It’s becoming more and more difficult to think of unique names for Spaceship Earth photos, given that I have so many of them. The only thing stopping me from switching to a bland numbering scheme (“Spaceship Earth 112,” “Spaceship Earth 113,” etc.) is that I’d never remember what number I was on. Whether one person needs so many Spaceship Earth photos is a good question. Probably not, but I enjoy photographing it so much that I don’t plan on stopping anytime soon, and as you might notice, most of my Spaceship Earth photos are night photos.
Almost all of these photos are taken at the end of the night, when an odd thing happens: I have a second wind. It has honestly happened more times than I can count. We’re traversing the park, incredibly tired, but when I start taking photos at the end of the night, no matter how tired I was previously, I suddenly am overcome with energy (or adrenaline…or whatever scientific term actually explains what’s happening) and just want to keep going. Does this happen to anyone else? I can seriously be tired to the point where I begin to nod off on Maelstrom, but as soon as I start setting up the tripod in front of that viking outside Norway, my energy begins picking up. By the time we get to the front entrance of Epcot, I’m downright hyper.
Since Spaceship Earth is always the last thing we pass on the way out of the park, and since I don’t want the night to be over since I’m not tired, I try to find new ways to photograph it simply because there’s “nothing better to do.” I guess I could become a renowned Epcot tombstone photographer (…is “renowned” the right word? Perhaps I mean “infamous” given the subject!), but other than Spaceship Earth and the tombstones, there’s not a whole lot to photograph at the front of Epcot. And since I love Spaceship Earth, I invariably photograph it, and end up processing those photos because they catch my eye. To some degree, I think I’ve managed to approach Spaceship Earth from unique and fresh ways despite taking so many photos of it. Beyond that, there’s always a new wrinkle to these photos, even if my composition isn’t so unique compared to photos I’ve previously taken. Weather is different or lighting is different or something is different to differentiate the photos. Yes, I could go for subjects I’ve never photographed at Disney’s Animal Kingdom (well, no I couldn’t since the park closes at ~3 pm and I’m doing this shooting much later) or take abstract photos of hand rails at Epcot, but that’s not my style. I enjoy photos of Spaceship Earth, so those are what I take. Behind Sarah and Yossarian the Cat, Spaceship Earth is probably the subject I photograph the most.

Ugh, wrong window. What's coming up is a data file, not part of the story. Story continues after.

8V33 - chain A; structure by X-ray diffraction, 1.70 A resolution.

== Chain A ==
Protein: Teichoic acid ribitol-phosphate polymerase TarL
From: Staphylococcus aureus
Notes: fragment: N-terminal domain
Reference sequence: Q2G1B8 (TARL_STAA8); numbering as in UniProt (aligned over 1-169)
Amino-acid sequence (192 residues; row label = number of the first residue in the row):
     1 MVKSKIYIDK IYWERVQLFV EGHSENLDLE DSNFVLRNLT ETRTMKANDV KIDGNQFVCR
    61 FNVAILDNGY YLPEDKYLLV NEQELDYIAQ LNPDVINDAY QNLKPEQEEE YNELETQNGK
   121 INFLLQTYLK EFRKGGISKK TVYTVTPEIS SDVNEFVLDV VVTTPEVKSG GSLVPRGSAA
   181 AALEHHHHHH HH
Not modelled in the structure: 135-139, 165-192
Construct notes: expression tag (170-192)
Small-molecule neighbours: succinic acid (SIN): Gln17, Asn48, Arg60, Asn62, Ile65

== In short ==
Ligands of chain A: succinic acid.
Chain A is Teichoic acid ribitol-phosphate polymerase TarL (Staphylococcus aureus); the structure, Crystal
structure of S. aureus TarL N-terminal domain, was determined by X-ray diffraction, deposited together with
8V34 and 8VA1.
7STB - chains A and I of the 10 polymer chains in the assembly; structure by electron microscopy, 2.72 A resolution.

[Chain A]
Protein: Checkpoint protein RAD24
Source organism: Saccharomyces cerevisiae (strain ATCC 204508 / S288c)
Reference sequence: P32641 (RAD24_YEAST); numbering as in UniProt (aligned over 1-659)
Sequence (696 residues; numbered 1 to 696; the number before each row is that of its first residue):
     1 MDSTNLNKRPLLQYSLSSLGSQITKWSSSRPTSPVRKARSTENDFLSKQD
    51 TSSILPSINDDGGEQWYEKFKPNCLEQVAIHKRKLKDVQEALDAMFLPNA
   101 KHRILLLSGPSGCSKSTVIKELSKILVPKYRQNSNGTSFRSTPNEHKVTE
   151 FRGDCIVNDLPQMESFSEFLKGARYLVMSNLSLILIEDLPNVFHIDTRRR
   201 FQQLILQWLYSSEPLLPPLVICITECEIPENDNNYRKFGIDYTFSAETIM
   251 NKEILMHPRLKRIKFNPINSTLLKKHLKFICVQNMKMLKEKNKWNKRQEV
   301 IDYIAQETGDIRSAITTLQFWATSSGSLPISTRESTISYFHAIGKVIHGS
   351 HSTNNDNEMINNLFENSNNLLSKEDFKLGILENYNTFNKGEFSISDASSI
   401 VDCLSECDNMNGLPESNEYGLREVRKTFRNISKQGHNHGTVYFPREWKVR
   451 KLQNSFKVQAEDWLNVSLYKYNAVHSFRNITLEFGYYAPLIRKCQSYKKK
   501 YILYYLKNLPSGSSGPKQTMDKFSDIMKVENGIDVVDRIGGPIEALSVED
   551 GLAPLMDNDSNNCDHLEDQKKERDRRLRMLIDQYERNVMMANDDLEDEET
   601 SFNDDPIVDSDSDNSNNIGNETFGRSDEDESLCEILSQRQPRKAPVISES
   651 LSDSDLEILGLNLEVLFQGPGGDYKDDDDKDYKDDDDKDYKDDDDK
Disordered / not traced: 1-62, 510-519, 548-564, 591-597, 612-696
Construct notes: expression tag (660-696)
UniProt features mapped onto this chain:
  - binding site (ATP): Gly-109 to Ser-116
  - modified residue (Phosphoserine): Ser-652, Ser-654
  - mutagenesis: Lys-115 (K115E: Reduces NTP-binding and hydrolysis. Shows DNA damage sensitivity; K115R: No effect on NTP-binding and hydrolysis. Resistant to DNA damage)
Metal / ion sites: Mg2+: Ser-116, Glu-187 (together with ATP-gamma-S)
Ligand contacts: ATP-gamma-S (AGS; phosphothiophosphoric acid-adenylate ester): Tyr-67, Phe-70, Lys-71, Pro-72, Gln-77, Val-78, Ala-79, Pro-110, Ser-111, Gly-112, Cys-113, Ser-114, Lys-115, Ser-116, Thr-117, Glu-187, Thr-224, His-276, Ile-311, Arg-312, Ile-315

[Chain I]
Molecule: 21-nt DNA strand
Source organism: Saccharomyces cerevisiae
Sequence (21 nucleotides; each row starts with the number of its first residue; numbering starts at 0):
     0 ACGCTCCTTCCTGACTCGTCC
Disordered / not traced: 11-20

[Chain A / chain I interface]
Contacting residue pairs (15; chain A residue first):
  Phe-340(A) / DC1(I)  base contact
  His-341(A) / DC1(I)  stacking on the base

Moving on from my defensive explanation of why I will continue to take photos of Spaceship Earth at an obsessive clip, the photographers out there might be interested to know (this is a cue for the rest of you to mentally check out) that this photo was taken with the full frame Nikon D600 (my review) and crop sensor Rokinon 8mm fisheye lens (my review). While the D600 has a crop mode that will allow it to use cropped lenses with the camera, I actually never have used that mode when shooting with this fisheye yet. Switching to crop mode seems like a pointless step, especially because I get ever-so-slightly better coverage from this lens in FX mode even with the small fisheye lens hood in the frame. I’ve seen a couple of posts online showing that I can get even better coverage by removing the lens hood, so I plan on performing that operation on this lens soon. I don’t care for circular fisheye images, but I think removing the hood will give me more cropping options should the need arise. Plus, I lost the lens cap a while ago, so it’s not like I’m putting the lens at greater risk by removing the hood, too.